- Be prepared for a lovely warm smile and a warm, cozy store.
And before I wrap up on Current Boutique, I want to mention that I really liked the service. A bubble-gum pink, well-loved, wrinkly trench coat was turned down because ‘it was more for the spring and because of the color and the fabric’ at Current Boutique, but at Crossroads, they ‘were going to pass on that one.’
The attendants at both stores were friendly and polite, and each consignment process was comfortable and efficient. No complaints, really, except for my half-weapon-half-orange-purse, of course. I was nervous to begin with, but everything turned out fine.
Getting hurt while out on consignment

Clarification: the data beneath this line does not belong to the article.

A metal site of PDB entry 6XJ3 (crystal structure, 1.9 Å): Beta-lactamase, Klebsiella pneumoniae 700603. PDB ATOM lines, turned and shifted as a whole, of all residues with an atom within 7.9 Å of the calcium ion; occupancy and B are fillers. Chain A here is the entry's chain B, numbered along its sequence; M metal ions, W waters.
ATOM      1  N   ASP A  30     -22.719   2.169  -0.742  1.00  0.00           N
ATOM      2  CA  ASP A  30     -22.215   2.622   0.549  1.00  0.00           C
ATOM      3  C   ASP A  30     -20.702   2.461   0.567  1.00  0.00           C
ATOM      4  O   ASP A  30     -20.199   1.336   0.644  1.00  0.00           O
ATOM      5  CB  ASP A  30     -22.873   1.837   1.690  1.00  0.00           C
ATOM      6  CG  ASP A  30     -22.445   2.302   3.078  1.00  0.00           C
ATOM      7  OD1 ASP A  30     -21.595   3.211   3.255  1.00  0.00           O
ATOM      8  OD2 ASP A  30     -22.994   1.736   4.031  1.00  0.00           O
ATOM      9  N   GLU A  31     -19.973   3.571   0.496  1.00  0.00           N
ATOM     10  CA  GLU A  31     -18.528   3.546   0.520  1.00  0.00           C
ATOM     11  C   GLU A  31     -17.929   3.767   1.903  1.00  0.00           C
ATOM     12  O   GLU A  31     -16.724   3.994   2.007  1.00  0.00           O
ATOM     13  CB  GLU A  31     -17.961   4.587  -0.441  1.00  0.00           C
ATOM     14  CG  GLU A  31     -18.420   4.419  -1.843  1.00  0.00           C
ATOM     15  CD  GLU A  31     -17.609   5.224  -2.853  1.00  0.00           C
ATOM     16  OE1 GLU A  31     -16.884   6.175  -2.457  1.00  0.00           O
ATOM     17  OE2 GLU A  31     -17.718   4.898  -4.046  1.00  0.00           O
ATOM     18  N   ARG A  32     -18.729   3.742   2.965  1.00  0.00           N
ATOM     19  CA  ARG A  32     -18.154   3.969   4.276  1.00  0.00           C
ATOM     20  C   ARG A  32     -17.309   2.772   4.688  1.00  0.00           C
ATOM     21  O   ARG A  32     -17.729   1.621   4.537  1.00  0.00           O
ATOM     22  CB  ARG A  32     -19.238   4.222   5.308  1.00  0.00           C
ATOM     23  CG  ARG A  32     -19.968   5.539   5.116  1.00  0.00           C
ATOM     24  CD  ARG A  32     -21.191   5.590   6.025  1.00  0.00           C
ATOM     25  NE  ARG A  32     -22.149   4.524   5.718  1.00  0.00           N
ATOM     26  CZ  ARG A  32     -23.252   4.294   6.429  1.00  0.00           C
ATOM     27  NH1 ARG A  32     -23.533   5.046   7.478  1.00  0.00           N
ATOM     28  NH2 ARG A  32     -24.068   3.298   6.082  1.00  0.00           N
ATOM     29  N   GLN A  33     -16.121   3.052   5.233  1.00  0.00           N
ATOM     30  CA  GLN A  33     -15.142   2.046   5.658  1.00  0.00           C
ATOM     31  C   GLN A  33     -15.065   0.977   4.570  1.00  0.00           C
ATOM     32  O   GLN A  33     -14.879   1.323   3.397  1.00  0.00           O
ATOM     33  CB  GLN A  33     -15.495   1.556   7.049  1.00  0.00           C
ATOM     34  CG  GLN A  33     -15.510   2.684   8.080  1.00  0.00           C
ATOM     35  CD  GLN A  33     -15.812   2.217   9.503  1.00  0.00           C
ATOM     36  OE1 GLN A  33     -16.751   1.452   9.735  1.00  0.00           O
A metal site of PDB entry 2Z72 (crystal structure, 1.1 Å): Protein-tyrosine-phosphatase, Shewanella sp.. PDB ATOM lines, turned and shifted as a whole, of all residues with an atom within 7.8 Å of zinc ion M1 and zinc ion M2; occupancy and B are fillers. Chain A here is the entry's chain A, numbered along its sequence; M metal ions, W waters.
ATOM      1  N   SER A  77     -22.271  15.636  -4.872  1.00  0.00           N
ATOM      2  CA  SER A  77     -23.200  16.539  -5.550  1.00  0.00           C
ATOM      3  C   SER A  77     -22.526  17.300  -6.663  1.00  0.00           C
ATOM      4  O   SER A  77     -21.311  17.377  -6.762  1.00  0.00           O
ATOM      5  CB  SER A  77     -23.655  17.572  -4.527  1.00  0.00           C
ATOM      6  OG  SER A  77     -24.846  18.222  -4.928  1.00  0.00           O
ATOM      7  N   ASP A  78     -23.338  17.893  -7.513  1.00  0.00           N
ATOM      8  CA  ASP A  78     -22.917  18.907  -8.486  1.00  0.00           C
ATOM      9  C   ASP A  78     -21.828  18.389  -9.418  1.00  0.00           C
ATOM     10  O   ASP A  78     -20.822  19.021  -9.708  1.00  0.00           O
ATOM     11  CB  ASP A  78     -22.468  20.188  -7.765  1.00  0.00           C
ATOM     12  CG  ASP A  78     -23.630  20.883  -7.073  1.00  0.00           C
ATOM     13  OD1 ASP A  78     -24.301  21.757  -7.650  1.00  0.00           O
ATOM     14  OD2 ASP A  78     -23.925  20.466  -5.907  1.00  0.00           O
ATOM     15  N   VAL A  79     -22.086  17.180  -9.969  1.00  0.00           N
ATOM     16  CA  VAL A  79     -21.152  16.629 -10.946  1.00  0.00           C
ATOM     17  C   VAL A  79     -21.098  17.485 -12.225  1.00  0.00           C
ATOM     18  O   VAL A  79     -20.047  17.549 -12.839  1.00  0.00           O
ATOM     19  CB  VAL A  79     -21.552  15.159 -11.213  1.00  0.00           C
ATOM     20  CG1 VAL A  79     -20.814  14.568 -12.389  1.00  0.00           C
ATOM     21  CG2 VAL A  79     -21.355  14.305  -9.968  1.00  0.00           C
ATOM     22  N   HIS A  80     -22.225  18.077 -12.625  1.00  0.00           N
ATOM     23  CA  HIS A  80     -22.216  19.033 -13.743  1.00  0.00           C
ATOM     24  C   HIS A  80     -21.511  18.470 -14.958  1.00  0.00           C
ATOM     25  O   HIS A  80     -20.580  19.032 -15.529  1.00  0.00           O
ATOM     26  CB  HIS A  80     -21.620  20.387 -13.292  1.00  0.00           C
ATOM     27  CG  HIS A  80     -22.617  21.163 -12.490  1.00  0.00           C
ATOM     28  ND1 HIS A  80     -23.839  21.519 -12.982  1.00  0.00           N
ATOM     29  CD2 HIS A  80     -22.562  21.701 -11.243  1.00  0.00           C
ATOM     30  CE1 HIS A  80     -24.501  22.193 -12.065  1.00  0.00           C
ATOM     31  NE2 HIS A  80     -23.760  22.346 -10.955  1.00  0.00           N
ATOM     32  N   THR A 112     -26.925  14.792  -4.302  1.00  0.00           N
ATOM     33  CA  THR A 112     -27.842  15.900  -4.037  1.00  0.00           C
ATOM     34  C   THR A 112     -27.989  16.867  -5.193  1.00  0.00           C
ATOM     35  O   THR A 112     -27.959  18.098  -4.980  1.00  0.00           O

So, I very spookily mentioned ‘your soul’ at the start of this post. Giving up my blue shoes, knowing that I dreamed of wearing them for years but never could—that was so hard. It was like breaking up with a boyfriend who is perfectly nice in every way, except that you aren’t really compatible. It was sad. But, in the end, I was happy that I might maybe get something for my shoes and that they would be going to another woman who could fit the shoes and couldn’t wait to wear them all over the place and get many well-deserved compliments. Those were beautiful shoes and they deserved a new life. I absolutely hated one of the shop ladies saying another pair of shoes that I had seen a few minutes ago ‘were the same color.’ I can’t stop talking about how they were NOT the same color… not the blue shoes made for goddess Glamora: She Who is of Glorious Sparkly Sapphire Goodness and Perfectness. It’s hard not to feel like your kid is being slandered in front of your face when you’re thrifting/consigning your stuff.